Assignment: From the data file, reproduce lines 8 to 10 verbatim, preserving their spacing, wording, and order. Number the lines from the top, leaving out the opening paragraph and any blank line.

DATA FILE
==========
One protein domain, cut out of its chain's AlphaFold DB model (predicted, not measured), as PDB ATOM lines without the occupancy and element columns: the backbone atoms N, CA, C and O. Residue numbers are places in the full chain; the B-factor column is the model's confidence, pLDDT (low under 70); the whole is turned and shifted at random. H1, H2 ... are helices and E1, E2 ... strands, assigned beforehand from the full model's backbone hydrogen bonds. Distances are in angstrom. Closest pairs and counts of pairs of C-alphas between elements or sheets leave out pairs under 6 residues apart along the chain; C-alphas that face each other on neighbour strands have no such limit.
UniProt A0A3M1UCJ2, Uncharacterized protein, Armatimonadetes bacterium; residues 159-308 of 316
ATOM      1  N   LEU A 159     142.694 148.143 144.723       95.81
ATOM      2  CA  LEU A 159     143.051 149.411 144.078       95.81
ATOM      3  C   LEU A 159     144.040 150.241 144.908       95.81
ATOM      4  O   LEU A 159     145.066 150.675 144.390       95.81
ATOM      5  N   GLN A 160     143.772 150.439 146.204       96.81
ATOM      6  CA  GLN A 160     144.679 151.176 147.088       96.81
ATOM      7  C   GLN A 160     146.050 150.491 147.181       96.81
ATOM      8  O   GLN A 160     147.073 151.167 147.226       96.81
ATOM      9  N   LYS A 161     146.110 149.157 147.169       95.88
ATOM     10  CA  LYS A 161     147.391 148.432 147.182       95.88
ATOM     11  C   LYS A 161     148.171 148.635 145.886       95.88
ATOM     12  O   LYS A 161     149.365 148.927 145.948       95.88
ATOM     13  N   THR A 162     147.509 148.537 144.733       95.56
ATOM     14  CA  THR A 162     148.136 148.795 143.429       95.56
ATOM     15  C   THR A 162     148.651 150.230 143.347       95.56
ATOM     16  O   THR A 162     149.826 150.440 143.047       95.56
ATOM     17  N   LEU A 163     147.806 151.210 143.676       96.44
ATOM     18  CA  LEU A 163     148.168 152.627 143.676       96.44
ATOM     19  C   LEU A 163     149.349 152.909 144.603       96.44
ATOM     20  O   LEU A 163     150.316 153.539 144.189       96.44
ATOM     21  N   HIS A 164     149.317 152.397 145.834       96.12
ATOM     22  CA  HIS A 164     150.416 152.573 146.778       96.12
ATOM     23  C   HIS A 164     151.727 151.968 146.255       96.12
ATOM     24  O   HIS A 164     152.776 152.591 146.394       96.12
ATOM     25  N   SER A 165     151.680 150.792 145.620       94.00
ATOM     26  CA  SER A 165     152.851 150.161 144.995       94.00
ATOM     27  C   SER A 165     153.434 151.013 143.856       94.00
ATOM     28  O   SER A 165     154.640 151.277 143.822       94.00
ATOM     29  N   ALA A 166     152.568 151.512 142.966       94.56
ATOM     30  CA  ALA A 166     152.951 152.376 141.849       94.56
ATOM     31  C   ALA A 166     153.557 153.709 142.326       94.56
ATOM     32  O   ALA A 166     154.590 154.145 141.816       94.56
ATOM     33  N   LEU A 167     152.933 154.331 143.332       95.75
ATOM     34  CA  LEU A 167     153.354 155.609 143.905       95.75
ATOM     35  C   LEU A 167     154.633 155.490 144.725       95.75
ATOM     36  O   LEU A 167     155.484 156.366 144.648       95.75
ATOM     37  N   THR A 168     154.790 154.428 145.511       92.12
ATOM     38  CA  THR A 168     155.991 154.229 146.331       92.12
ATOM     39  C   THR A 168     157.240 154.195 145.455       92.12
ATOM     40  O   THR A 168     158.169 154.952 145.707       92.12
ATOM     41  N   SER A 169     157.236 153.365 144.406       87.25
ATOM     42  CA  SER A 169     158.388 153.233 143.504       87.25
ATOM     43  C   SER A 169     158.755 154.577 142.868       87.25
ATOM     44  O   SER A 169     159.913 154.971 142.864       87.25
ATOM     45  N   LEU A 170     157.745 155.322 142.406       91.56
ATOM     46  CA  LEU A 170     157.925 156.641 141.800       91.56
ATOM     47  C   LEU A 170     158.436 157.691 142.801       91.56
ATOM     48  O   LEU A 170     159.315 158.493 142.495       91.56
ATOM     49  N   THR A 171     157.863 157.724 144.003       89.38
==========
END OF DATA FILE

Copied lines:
ATOM      7  C   GLN A 160     146.050 150.491 147.181       96.81
ATOM      8  O   GLN A 160     147.073 151.167 147.226       96.81
ATOM      9  N   LYS A 161     146.110 149.157 147.169       95.88